Monday, August 26, 2013

Art is an Integral Part of a Society and Culture

There are some cultures where there is no word for art because it is such an integral part of everyday life.

Cobb Oven 
Local South Carolina Clay and Rock 

 For our ancestors it was certainly that way.  We do not have to look very far back in our past to know this is true.  During the time I have been my Asheville studio this summer I am surrounded by fine crafts everywhere I go.  Asheville is a virtual center of fine craftsmen.  Not only Asheville, but the highland areas of the Blue Ridge and Smokies.  Clay and a variety of hardwoods are readily available here.  It is not difficult to raise sheep and Alpaca for wools to weave and knit clothing with.  Making pottery was an essential function of a village or town in earlier centuries with no factories to mass produce goods.  When I was teaching young children art I would often try to get them to think about why people made what they made and why they used what they used to make it with.  Children understand things that are explained to them in a simple way at a level that make sense to them.  When I explained why the aborigines of Australia used black,white, browns and ochres..they understood, that that was what was available, what was around them. The white aborigines used was naturally occurring chalks in the environment, clay in the ground, and black made from the coals of fire.  Nor was it hard to explain to children why they made dream world pictures or X-ray drawings (something children do naturally).  So here in the Blue Ridge and much of the Eastern United States clay, wood, and wools are easily found.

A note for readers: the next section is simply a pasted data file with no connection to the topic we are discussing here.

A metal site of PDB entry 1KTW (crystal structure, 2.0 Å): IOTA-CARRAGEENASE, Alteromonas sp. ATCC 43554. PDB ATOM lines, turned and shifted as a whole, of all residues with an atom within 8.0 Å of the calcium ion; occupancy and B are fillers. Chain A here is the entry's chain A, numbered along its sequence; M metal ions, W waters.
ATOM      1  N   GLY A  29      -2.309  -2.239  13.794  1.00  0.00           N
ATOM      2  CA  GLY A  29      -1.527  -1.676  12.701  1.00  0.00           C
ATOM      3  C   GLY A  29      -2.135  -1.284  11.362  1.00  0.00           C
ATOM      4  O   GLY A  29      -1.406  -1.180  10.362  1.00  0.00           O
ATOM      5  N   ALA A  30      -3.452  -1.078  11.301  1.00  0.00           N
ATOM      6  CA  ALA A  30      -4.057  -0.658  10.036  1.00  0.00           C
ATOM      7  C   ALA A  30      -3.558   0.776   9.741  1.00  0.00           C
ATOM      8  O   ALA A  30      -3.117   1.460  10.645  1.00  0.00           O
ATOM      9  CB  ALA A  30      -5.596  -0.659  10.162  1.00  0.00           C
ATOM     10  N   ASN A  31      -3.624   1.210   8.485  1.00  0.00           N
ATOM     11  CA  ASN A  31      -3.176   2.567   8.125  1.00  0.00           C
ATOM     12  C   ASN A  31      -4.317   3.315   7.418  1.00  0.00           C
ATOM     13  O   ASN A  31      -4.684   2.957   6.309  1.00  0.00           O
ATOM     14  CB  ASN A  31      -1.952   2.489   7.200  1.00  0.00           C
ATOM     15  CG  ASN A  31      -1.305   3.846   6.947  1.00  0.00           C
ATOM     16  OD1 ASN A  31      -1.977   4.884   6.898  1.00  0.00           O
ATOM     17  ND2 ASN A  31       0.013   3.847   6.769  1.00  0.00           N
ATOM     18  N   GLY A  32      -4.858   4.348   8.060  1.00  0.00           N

Local South Carolina Stone is good for building ovens,
fences and houses
 Pots were made for cooking, wood was turned or bent for bowls and furniture, wools and cottons for clothing, iron worked for hinges and horses shoes.  Since things were not mass produced but made by the individual creativity and skill entered into the picture.  

Local Clay mixed with sand and straw shaped into a dome shape.
Aaron and Susan with friends took their shoes off and barefoot stomped clay and straw together.
With a little wine and friends all it can actually be more fun than work.

We have been removed from living with our arts closely in the same way as our ancestors, functional arts that is.  There is a resurgence among younger generations to bring back arts that were a functional part of everyday life and to return to a simpler life of growing and harvesting their own food sources.  As our food supply becomes less trustworthy people are turning to other

Susan sets the table as we get ready to sit down for meal made from their garden cooked in their handmade Cobb oven. Growing your own food and making your yard a productive garden no matter where you live is a growing trend.Living simpler, depending more on your own resources and local sources is another developing practice.It is all healthier for us, better for the community and the planet.
 Recently I spent an evening with my nephew Aaron and his wife, Susan.  I thought you might be interested in an up close look at two young people who are choosing to live closer to the land, depend more on themselves, and looking at how all this brings art back into an integral part of living. Aaron and Susan also write a blog/newsletter about their experiences that is well worth your while to check out and join!  It is Tyrant Farms.(just click for link)

Now a couple of hours later the fire is hot and the oven almost ready


Hard woods burn best 

Starting  about three hours before cooking, building up the fire and heat
can create a really hot fire over 1000 degrees.


I love this photo because it shows the driveway, car, and neighborhood behind the beans growing in the garden!
edible flowers
Squash peaking out

starting seeds from plant blocks

Pumpkin and pumpkin seeds coming soon!

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